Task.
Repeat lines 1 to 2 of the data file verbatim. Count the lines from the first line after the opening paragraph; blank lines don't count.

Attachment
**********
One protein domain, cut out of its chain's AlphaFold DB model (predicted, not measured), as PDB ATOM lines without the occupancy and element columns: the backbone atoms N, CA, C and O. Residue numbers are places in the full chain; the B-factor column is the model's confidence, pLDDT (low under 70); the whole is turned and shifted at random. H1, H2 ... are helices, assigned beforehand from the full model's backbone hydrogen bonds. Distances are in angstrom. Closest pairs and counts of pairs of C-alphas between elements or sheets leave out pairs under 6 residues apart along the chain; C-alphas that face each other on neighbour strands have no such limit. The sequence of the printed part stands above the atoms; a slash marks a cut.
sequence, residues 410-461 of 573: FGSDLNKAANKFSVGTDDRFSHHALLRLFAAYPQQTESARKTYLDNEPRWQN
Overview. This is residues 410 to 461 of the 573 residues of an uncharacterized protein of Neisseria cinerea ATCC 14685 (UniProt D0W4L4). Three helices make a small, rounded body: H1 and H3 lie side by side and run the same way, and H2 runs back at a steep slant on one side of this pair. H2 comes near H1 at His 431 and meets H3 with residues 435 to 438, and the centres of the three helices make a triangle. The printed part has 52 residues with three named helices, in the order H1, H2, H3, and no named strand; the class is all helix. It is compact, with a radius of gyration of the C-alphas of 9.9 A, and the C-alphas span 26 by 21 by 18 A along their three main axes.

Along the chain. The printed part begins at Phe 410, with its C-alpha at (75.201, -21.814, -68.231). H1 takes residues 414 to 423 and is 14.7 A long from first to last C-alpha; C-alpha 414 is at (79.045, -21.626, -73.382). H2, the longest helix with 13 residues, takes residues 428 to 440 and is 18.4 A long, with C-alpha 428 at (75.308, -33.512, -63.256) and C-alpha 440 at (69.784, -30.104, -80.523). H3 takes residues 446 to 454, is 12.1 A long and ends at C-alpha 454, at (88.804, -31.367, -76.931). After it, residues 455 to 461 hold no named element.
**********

sequence, residues 410-461 of 573: FGSDLNKAANKFSVGTDDRFSHHALLRLFAAYPQQTESARKTYLDNEPRWQN
Overview. This is residues 410 to 461 of the 573 residues of an uncharacterized protein of Neisseria cinerea ATCC 14685 (UniProt D0W4L4). Three helices make a small, rounded body: H1 and H3 lie side by side and run the same way, and H2 runs back at a steep slant on one side of this pair. H2 comes near H1 at His 431 and meets H3 with residues 435 to 438, and the centres of the three helices make a triangle. The printed part has 52 residues with three named helices, in the order H1, H2, H3, and no named strand; the class is all helix. It is compact, with a radius of gyration of the C-alphas of 9.9 A, and the C-alphas span 26 by 21 by 18 A along their three main axes.